In Australia, type 2 diabetes affects 85 to 90 per cent of all people with diabetes with over 1 million people registered as having the condition.
Diabetes is a condition where there is too much glucose (a type of sugar) in the blood. The body uses glucose as its main source of energy. Glucose comes from foods that contain carbohydrates, such as potatoes, bread, pasta, rice, fruit and milk. After food is digested, the glucose is released and absorbed into the bloodstream.
The glucose in the bloodstream needs to move into body tissues so that cells can use it for energy. Excess glucose is stored in the liver or converted to fat and stored in other body tissues.
Insulin is a hormone made by the pancreas. Insulin lowers blood glucose levels by moving glucose from the blood into the muscle cells. It also helps glucose to be stored in the liver and in other tissues.
There are two main types of diabetes – type 1 and type 2. Type 1 diabetes is an autoimmune condition where the body's immune cells attack the insulin-producing cells. As a result, people with type 1 diabetes cannot produce insulin and need insulin injections to survive.
With type 2 diabetes, the cells don't respond to insulin properly (insulin resistance) and the pancreas does not produce enough insulin for the body's increased needs. If the insulin cannot do its job, the glucose channels do not open properly. Glucose builds up in the blood instead of getting into cells for energy.
Research shows that type 2 diabetes can often be prevented or delayed with early lifestyle changes.
What to look for
Symptoms of type 2 diabetes
High blood glucose levels often cause signs and symptoms. Common signs and symptoms include:
- being more thirsty than usual
- passing more urine
- feeling tired and lethargic
- slow-healing wounds
- recurring infection
- blurred vision.
Some people may have no symptoms and as a result diagnosis may be delayed. Sometimes, even if symptoms are present, they may not be recognised or may just be thought to be due to getting older.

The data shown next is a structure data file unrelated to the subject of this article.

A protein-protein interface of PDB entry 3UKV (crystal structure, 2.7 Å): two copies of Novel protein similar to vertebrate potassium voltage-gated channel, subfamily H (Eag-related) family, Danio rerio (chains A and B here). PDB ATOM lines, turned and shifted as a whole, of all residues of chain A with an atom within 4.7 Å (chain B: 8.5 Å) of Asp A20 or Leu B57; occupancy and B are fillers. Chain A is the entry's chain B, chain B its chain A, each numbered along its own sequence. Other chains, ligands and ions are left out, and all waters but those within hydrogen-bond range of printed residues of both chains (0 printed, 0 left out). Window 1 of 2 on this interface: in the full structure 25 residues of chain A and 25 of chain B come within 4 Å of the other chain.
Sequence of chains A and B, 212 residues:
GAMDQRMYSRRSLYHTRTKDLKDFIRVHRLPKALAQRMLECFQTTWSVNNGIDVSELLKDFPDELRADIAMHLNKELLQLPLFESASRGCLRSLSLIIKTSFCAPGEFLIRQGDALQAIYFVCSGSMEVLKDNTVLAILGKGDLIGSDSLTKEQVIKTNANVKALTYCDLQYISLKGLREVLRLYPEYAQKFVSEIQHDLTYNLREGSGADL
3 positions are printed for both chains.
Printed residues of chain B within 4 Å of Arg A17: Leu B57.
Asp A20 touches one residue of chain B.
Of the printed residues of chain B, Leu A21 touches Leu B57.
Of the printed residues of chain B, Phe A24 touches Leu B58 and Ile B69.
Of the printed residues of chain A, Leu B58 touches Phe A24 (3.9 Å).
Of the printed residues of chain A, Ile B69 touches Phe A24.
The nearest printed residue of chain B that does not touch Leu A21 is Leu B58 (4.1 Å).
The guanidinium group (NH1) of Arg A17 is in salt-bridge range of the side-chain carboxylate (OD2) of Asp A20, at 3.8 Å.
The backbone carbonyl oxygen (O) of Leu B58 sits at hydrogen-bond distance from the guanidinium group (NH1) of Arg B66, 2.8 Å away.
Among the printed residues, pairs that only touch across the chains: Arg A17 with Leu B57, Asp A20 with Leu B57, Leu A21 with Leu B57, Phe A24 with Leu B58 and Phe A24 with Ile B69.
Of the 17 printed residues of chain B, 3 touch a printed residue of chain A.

Risk factors for type 2 diabetes
There are genetic and environmental risk factors for developing type 2 diabetes.
Those most at risk of developing type 2 diabetes include:
- people with pre-diabetes
- Aboriginal and Torres Strait Islander people aged 35 and over
- people aged 35 and over who are Pacific Islanders, Maori, Asian (including the Indian subcontinent, or of Chinese origin) Middle Eastern, North African or Southern European
- people aged 45 and over who are overweight, have high blood pressure or have a first-degree relative with type 2 diabetes
- all people with cardiovascular disease such as heart attack, angina, stroke, or narrowed blood vessels
- women with polycystic ovary syndrome (PCOS) who are overweight
- women who have had gestational diabetes
- people aged 55 or over
- people with a first-degree relative with type 2 diabetes
- people taking certain antipsychotic medication or corticosteroid medication.
Lifestyle risk factors for type 2 diabetes include:
- being overweight, especially around the waist
- low levels of physical activity, including more than two hours of television watching per day
- unhealthy eating habits, such as regularly choosing high-fat, high-sugar, high-salt or low-fibre foods
- cigarette smoking
- high blood pressure and cholesterol.
You can assess your risk of developing type 2 diabetes by completing the Australian type 2 diabetes risk test here.
Management of type 2 diabetes
The aim of diabetes treatment is to keep you as well as possible, and reduce the risk of damage to various parts of your body that can happen over time.
Managing blood glucose levels
Maintain blood glucose levels within the recommended range. You can help keep your blood glucose levels as near as possible to normal by:
- eating healthily
- achieving and maintaining a healthy weight
- doing regular physical activity, including sitting less.
- Glucose-lowering medications, and insulin, may also be needed to manage blood glucose levels.
Where to get help
- Your GP (doctor)
- Your diabetes specialist
- Diabetes healthcare team
Better Health Channel, https://www.betterhealth.vic.gov.au/health/ConditionsAndTreatments/diabetes-type-2
Health Direct, https://www.healthdirect.gov.au/diabetes-types